Then his strength — as Baird noted — was his ability to hit baseballs. Shortly after Allard and I had that conversation in the dugout, the Royals put Ibañez into the starting lineup. It was basically a desperation move — the Royals had already traded Damon during the offseason and in July they traded Dye, and so they were out of outfielders. He became an everyday player for the first time in his career on June 19 — he celebrated with two hits and a homer. For the rest of the season, he hit .302//382/.557. Baird was right.

After that it was just year after year after year of businesslike hitting — a batting average around .290, something like 30 doubles and 20 homers and 90 runs and 90 RBIs, sometimes more. He’s not an especially technical hitter; he doesn’t want an overwhelming amount of data. He just hits. He took his bat from one coast to the other, from Seattle to Kansas City back to Seattle to Philadelphia to New York and back to Seattle again. Every now and again he would do something noticeable — he went on a home run binge in Philadelphia one year, and he had that remarkable series of big hits for the Yankees in 2012. Mostly he just kept hitting.

This year he signed with the Los Angeles Angels and he stopped hitting — he hit .157 in almost 200 plate appearances. Well, he is 42. The Angels let him go. And now he’s back in Kansas City where he will likely finish off one of the more remarkable careers of recent times.

He’s also just a nice man. As it turned out my first daughter was born one day after his first son, and so we have shared fatherhood stories through the years. We have talked schools and neighborhoods and the best way to celebrate Halloween. We have talked music; he loves to play guitar as a way to relax. But one thing we have never really talked about is how he did it, how he put together this Hall of Very Good career after more than a decade of stops and starts, brief tryouts and long minor league bus trips, weeks and weeks on benches waiting for a chance to pinch-hit. I don’t think Raúl could explain it … not with words, anyway. It seems to me he became a wonderful baseball player simply by refusing any other possibility.

“Did you think you would have a career like this?” I asked him the last time I saw him.

“Yes,” he said. “I thought I could.”

“Why?” I asked.

“I don’t know,” he said. “Tell me about your daughters.”

The Days of Chief Wahoo are numbered

Fox Entertainment

One of the more common responses to what I’ve posted about Chief Wahoo lately is “it’s just a cartoon character! Nobody cares!”

Well, looking at that guy in the photo above and many others dressed like him at Progressive Field the past two days is evidence that it is not just a cartoon character. A certain swath of Indians fans think that, because of their team’s name and mascot, it’s totally acceptable to show up in public looking like this. Wahoo as an official trademark of a Major League Baseball club gives people license to dress up in redface — or in this case, red and blackface — with headdresses on, turning a real people and a real culture into a degrading caricature. It’s not just a cartoon character by a long shot. To many it’s a get-out-being-called-a-racist-free card.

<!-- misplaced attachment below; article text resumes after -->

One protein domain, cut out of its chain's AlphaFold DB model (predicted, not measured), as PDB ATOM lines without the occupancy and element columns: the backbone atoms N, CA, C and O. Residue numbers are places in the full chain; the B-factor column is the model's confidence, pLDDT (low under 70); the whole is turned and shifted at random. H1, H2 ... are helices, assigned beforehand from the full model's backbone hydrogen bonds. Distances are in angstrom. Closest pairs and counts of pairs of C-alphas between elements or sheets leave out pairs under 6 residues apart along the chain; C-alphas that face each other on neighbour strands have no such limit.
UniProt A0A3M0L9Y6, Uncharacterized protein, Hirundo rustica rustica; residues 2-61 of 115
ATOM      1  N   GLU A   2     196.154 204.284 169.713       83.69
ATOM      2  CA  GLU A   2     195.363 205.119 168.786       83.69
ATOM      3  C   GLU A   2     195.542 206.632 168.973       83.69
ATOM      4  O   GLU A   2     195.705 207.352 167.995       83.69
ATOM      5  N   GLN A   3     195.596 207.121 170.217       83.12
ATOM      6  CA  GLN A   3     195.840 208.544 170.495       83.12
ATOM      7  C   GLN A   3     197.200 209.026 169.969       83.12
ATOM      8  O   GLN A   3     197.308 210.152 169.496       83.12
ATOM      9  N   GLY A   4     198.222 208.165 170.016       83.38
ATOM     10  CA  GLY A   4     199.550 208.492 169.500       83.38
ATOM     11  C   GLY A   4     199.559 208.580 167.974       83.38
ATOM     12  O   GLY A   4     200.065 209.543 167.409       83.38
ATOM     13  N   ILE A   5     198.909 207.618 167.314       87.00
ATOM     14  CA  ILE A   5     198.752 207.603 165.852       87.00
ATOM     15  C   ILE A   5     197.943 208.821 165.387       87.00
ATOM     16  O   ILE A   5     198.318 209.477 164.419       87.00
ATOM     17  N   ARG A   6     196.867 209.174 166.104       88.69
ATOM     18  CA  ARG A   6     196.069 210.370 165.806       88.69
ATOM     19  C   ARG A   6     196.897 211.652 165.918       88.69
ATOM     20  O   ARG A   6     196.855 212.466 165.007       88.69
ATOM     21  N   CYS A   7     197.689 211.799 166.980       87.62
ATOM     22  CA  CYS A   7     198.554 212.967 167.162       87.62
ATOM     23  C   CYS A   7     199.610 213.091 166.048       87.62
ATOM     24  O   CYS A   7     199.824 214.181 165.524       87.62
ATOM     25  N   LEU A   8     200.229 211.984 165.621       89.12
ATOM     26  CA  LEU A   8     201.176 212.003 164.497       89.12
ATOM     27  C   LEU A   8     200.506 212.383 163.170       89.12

As for “nobody cares,” well, yes, someone does. Go read this from Sterling HolyWhiteMountain over at ESPN, talking about both Chief Wahoo as a symbol and America’s treatment and conception of Native Americans as a whole. It’s moving stuff that puts lie to the idea that “nobody cares.” It likewise puts lie to the false choice so many Chief Wahoo defenders reference in which they argue that people should care more about actual injustices visited upon Native Americans and not mascots. One can and should care about those injustices. And one can do that while simultaneously finding Chief Wahoo to be an odious symbol that serves to dehumanize people. Once people are dehumanized, it’s far easier to treat them as something less-than-human, of course.

But it’s not just Native Americans or anti-Wahoo folks like me who care. While I have been critical of Major League Baseball for not taking its own stand against Wahoo publicly, it seems pretty clear at this point that the league is weary of Wahoo and is looking to pressure the Indians to eliminate it. Last night, at the Hank Aaron Award ceremony, Manfred spoke more expansively about Wahoo than he did the day before. Manfred is a lawyer and he does not choose his words carelessly. Read this and parse it carefully: